It's tempting to compare "Hamlet 2" to the sublimely ridiculous "Tropic Thunder". Both movies have Steve Coogan in them. Both rely heavily on actors who can really bring it to realize some pretty extreme characters (Coogan in "H2", Downey in "TT"). Both basically tell the easily offended, to quote Amy Poehler in "Hamlet 2", to suck a bag of cocks, though neither is actually out to attack people based on race or disability or anything like that. And both find their primary source of humor to be people who take movies (and theater) very seriously.
But actually, while I liked both a lot ("Tropic Thunder" will deliver a lot more belly laughs), I can totally see how they have divergent senses of humor, and people who like one may not like the other. "Tropic Thunder" is more broad satire. "Hamlet 2" mines the same territory you see in shows like "The Office" and "Curb Your Enthusiasm"---mortification as comedy. If you don't like those shows, you won't like "Hamlet 2". Drama teacher Dana Marschz is a character in the vein of Larry David and Ricky Gervais, someone whose life is a series of humiliations and social failures. I personally love that stuff, so I enjoyed this movie. Marschz is a self-obsessed recovery addict who has, hilariously, a really poor understanding of the art of drama he lays claim to. Because he's talentless and tasteless, he's relegated to living in Tuscon and teaching drama at a school that's indifferent to hostile, but I can't help but point out that stubborn mediocrity that thinks of itself as art is the driving force behind 90% of Hollywood's output.
Whatever you do, don't watch the musical numbers on YouTube before you see this movie. You'd be depriving yourself of the payoff. But the movie is solid beginning to end, especially since they don't belabor plot points, which is critical in movies that are based on comic characters. The plot is dispensed with quickly enough---school budget cuts mean both that Marschz has a lot of kids in his class for the first time ever (no other electives available) and that even his class is going to be cut. Knowing that he's going out, he decides to do one last play that he's written himself, a sequel to "Hamlet" where everyone lives. We're given just enough of what's in the play throughout the movie to get a) that it's wretchedly offensive and b) that Marschz isn't trying to hurt anyone's feelings so much as he just doesn't have boundaries. Considering that one of the writers also writes for "South Park", I'm guessing there's a little satire on the creators there.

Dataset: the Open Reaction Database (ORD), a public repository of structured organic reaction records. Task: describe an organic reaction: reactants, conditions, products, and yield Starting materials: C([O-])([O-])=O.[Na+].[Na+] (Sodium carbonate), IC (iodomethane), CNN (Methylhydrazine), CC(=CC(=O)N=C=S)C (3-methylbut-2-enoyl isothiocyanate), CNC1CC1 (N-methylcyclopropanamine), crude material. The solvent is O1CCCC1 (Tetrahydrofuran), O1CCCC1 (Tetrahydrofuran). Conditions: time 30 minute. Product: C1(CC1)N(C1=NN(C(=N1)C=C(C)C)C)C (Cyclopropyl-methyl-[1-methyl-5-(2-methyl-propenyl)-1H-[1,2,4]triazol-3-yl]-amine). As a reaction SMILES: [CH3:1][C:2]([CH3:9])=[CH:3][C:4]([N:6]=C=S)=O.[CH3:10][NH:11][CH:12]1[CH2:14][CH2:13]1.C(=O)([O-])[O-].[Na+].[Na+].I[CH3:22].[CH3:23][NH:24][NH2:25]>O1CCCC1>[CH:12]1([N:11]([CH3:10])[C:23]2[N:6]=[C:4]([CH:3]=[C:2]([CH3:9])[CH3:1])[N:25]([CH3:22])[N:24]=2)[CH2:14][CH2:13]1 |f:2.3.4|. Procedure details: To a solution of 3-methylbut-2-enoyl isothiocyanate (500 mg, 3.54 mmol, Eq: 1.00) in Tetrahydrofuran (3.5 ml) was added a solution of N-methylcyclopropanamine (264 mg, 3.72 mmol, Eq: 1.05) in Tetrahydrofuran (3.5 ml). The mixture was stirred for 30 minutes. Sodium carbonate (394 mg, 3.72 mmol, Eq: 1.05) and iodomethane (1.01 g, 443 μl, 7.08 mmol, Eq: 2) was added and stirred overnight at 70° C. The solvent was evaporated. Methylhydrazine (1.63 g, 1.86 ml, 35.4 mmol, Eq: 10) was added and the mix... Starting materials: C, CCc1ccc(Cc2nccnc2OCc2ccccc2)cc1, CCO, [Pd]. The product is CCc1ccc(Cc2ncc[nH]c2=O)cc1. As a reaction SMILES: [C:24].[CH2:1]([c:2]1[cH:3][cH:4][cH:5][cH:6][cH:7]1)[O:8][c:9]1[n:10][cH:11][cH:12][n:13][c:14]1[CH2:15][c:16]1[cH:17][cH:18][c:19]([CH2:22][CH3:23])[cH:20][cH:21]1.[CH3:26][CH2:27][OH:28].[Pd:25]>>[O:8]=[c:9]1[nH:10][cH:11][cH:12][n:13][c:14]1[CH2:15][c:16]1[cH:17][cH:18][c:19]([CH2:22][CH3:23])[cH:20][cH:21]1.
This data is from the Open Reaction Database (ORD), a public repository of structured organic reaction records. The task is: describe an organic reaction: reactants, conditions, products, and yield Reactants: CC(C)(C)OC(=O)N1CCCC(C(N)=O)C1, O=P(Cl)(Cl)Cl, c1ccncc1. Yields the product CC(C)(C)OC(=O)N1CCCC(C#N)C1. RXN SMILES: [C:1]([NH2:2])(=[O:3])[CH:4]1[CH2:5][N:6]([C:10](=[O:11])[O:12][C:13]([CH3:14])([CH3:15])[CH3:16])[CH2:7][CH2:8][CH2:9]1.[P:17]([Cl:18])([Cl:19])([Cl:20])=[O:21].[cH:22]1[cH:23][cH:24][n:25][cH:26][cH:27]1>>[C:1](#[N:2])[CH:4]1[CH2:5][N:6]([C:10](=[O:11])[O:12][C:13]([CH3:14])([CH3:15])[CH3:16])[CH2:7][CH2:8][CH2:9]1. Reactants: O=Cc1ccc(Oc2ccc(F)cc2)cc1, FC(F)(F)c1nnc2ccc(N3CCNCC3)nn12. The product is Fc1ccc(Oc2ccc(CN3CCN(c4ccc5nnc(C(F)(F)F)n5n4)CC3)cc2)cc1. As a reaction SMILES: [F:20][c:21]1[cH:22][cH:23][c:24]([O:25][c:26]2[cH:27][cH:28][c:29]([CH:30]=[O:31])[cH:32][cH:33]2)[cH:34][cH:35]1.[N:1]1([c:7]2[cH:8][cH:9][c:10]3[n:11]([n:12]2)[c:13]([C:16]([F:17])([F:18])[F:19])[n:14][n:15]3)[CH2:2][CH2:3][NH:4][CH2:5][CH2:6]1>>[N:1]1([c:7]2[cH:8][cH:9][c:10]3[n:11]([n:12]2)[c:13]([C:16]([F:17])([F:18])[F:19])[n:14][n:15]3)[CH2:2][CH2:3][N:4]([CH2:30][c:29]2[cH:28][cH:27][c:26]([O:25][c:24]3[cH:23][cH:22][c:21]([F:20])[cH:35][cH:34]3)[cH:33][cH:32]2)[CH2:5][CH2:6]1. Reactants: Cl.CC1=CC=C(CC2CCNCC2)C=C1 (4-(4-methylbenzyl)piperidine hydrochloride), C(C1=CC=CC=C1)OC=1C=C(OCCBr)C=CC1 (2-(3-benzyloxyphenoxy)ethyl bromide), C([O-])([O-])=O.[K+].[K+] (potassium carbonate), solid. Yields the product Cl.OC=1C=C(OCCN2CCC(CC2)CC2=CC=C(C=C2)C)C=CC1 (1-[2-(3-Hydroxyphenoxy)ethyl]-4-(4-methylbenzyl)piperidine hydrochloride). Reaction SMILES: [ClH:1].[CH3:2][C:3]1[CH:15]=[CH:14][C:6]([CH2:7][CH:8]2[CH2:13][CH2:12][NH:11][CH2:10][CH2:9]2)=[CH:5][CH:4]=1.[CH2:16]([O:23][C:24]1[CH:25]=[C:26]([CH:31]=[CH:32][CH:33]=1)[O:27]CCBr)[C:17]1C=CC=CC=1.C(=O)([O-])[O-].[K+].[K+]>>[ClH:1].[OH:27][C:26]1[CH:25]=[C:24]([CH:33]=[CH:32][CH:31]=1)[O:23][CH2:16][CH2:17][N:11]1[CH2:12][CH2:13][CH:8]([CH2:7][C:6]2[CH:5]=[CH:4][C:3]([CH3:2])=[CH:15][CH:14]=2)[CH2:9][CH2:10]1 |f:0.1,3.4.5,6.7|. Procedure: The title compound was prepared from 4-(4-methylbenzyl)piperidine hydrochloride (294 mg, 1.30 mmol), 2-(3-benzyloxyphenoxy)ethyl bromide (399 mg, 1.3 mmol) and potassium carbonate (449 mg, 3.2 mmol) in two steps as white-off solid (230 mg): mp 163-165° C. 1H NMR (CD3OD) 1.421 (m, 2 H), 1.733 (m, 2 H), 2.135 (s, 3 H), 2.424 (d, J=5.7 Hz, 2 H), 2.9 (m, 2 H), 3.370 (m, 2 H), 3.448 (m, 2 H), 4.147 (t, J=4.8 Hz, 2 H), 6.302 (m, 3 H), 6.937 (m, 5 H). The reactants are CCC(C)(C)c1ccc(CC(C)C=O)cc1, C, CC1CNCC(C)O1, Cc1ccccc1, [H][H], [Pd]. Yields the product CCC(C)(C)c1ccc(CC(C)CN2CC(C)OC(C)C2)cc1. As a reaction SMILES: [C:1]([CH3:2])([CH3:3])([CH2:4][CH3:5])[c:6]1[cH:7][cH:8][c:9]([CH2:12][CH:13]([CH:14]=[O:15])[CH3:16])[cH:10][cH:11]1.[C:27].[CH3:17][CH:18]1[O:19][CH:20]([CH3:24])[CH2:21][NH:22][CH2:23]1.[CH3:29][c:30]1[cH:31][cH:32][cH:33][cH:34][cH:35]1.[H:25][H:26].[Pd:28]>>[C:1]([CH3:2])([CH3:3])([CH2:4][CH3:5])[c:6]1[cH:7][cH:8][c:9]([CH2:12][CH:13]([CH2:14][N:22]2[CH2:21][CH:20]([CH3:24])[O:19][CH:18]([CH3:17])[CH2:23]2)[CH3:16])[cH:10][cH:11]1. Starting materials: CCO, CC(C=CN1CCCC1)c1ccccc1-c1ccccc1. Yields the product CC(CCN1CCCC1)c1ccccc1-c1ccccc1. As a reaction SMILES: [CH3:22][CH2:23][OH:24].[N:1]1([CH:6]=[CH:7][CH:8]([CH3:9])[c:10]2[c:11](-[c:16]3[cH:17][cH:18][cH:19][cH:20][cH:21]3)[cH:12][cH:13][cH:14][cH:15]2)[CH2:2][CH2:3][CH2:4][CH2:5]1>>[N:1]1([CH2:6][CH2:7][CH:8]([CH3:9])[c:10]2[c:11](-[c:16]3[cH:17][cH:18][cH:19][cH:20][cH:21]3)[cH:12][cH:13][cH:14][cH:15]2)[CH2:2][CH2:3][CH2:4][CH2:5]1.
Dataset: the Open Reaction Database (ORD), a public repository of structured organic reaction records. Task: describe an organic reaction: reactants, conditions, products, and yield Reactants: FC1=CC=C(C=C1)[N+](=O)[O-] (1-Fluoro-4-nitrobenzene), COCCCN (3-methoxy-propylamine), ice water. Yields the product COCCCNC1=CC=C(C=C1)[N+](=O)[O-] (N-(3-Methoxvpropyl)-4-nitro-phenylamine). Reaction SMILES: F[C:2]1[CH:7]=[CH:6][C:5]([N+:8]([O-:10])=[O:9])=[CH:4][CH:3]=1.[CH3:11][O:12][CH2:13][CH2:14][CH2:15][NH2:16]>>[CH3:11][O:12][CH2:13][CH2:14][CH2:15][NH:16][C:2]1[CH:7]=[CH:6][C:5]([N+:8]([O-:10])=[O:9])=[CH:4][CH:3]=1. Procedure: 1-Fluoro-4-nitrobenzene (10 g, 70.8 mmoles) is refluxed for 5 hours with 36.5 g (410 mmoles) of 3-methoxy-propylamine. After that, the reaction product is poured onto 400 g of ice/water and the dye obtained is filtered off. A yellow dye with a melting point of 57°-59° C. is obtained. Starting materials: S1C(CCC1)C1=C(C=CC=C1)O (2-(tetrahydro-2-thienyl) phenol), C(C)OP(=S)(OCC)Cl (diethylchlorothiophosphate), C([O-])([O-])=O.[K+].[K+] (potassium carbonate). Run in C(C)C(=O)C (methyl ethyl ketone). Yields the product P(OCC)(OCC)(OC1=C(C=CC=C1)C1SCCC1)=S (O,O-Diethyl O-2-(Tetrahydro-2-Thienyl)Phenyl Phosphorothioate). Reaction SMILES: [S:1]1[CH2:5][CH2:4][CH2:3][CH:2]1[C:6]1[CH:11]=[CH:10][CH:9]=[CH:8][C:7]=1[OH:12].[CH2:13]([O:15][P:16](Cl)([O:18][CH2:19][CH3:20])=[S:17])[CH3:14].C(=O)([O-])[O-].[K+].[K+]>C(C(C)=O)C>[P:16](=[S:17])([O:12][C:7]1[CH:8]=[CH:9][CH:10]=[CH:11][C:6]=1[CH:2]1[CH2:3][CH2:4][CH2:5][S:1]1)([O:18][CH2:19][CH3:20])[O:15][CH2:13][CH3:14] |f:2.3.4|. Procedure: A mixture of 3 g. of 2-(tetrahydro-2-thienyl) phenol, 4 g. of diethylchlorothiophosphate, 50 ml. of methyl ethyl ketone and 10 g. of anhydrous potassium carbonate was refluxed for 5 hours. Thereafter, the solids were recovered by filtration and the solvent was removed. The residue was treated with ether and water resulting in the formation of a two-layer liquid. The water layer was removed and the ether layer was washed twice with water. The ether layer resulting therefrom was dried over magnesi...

The main weakness of the movie is that they hit you over the head with a couple of gags. Look, the audience brings enough cultural acclimation to see why people would oppose a song called "Rock Me, Sexy Jesus" without having a bunch of caterwauling (and for some reason, all female) Bible-thumpers rushing the stage. And the white girl in the class's racism is funnier when she's wary of her Hispanic classmates than when she drops the word "beaner". It wouldn't work so well if Coogan wasn't a masterful comic actor (like Robert Downey, Jr., actually), able to be completely over the top while selling you on some of the more subtle work of characterization. His American accent wasn't so great, but I actually think if you went into it thinking Coogan was American, you'd probably think the character was affecting an enunciation style to sound smarter than he is. I could see him being another Peter Sellers, honestly.
It occurred to me after leaving the movie that Coogan really likes being in movies that are about artists. The three movies I've seen him in---"Hamlet 2", "Tropic Thunder", and "24 Hour Party People"---are all about examining the underbelly of making art, some great ("24 Hour Party People"), most not. He's also been in "Tristam Shandy", which was a continuation of this theme on steroids, because it's actually a movie about making a movie of "Tristam Shandy", and Coogan plays himself playing the main character. It's a smart move to be in movies like this, since writers and directors know the subject well.
By the way, the director of "Hamlet 2" also directed a movie called "Dick" about a fantasy version of the Watergate scandal, a movie that's a lot better than it has any right to be. A good Netflix pick, if you haven't seen it.